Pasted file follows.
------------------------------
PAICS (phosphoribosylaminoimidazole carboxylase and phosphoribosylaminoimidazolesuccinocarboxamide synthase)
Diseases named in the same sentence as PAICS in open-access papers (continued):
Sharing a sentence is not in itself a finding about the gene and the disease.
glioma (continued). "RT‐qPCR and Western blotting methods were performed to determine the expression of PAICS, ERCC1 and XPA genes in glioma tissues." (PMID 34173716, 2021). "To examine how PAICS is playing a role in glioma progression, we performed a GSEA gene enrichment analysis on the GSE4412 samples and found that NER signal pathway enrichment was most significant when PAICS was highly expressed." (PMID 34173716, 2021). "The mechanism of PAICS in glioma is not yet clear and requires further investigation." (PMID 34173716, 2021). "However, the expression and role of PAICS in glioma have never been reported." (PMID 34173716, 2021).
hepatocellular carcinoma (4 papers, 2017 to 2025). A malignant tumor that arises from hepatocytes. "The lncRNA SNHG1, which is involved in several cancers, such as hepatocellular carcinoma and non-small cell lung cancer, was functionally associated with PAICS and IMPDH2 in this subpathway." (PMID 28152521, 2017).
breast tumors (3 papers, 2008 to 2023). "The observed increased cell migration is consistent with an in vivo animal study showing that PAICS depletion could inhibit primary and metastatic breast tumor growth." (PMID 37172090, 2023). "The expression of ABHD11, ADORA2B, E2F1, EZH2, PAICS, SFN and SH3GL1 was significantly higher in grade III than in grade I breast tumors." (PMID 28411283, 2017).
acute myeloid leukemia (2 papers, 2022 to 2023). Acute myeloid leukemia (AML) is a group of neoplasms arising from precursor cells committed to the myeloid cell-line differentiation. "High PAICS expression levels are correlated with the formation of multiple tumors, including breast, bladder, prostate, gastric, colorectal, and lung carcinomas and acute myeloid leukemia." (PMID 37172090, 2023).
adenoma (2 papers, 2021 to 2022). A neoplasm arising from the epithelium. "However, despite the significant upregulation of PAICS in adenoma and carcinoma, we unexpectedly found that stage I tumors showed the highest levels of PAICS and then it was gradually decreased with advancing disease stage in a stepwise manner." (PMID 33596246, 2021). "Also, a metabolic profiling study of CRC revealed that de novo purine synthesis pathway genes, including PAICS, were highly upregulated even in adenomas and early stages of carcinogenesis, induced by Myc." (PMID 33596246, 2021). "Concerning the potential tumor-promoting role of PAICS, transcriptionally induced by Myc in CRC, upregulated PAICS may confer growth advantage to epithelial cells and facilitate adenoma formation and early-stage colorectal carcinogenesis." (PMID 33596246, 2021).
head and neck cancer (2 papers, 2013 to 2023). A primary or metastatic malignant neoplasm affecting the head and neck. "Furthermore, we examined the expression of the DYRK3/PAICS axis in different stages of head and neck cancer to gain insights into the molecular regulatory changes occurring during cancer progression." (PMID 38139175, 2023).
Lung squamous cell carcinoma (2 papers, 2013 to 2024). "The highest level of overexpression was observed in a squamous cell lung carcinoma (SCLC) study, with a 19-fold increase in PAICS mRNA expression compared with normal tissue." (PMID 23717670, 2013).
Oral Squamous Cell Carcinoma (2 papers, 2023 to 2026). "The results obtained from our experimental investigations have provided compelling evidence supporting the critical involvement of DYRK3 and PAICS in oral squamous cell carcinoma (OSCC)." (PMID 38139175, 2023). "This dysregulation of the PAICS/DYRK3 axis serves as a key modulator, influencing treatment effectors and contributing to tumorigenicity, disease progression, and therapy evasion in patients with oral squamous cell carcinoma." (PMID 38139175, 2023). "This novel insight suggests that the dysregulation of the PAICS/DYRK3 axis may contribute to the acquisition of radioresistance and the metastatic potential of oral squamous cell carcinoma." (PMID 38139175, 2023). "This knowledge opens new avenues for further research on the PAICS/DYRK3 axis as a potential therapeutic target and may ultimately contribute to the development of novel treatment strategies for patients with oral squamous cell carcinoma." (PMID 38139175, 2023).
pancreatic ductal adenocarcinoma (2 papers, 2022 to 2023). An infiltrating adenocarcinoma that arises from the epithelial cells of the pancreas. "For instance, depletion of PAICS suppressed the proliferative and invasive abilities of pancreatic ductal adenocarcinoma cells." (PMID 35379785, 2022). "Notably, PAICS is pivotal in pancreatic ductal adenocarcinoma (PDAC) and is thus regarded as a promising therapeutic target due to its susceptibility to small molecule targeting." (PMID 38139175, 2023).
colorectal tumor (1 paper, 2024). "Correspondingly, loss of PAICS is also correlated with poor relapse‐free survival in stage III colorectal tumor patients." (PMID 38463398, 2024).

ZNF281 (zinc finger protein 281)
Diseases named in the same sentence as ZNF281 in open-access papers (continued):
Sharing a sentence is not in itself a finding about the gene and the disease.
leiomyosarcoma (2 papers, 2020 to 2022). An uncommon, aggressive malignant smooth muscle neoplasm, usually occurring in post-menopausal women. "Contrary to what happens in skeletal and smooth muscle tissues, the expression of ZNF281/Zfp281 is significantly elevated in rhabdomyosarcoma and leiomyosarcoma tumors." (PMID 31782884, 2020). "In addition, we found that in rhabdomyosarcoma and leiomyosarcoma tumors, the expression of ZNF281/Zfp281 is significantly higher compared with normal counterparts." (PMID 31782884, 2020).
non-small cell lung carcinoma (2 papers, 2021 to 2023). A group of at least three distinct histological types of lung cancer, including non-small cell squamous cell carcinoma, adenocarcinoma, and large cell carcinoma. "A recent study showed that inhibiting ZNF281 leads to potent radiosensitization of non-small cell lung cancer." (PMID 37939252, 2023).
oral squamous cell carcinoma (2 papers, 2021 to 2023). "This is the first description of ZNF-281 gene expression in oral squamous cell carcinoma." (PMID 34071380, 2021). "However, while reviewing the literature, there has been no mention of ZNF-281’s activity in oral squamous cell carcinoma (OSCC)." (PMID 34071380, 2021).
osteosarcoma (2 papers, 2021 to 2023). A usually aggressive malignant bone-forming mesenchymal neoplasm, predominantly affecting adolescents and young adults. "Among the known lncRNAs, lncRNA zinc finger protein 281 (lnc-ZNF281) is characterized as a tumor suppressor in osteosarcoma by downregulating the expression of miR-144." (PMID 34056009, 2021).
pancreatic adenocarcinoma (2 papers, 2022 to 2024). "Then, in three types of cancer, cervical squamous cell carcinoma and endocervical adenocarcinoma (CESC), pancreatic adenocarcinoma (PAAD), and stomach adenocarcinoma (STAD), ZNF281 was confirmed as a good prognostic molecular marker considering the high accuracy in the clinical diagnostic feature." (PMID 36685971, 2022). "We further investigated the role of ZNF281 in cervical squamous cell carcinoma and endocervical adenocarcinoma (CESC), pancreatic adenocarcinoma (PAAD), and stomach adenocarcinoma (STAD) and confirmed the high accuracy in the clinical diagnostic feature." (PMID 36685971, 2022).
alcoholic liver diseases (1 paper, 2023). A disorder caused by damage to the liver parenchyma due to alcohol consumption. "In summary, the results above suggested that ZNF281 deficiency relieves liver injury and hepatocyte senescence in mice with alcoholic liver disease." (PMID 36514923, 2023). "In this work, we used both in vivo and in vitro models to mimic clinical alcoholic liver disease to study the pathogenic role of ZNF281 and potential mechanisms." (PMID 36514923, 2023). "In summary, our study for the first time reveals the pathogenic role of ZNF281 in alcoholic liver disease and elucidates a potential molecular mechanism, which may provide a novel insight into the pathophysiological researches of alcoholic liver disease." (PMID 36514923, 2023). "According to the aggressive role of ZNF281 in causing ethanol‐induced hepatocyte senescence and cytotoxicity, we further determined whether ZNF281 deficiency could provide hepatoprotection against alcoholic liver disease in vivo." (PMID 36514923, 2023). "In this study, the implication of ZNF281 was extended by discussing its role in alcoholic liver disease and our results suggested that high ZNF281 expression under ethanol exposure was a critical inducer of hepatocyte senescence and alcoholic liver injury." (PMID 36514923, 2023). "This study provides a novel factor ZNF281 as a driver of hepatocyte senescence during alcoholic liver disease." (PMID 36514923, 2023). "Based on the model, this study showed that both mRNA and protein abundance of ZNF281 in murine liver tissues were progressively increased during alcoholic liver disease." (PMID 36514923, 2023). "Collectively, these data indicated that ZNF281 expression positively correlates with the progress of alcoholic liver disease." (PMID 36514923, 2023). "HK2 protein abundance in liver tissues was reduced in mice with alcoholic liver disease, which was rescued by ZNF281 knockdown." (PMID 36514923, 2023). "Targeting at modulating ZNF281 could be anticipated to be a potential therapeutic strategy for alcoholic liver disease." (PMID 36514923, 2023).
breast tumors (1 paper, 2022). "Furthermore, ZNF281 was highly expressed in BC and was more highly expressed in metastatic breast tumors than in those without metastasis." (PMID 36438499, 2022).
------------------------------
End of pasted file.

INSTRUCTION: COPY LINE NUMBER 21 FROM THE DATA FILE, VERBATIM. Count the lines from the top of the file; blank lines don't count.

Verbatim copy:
pancreatic adenocarcinoma (2 papers, 2022 to 2024). "Then, in three types of cancer, cervical squamous cell carcinoma and endocervical adenocarcinoma (CESC), pancreatic adenocarcinoma (PAAD), and stomach adenocarcinoma (STAD), ZNF281 was confirmed as a good prognostic molecular marker considering the high accuracy in the clinical diagnostic feature." (PMID 36685971, 2022). "We further investigated the role of ZNF281 in cervical squamous cell carcinoma and endocervical adenocarcinoma (CESC), pancreatic adenocarcinoma (PAAD), and stomach adenocarcinoma (STAD) and confirmed the high accuracy in the clinical diagnostic feature." (PMID 36685971, 2022).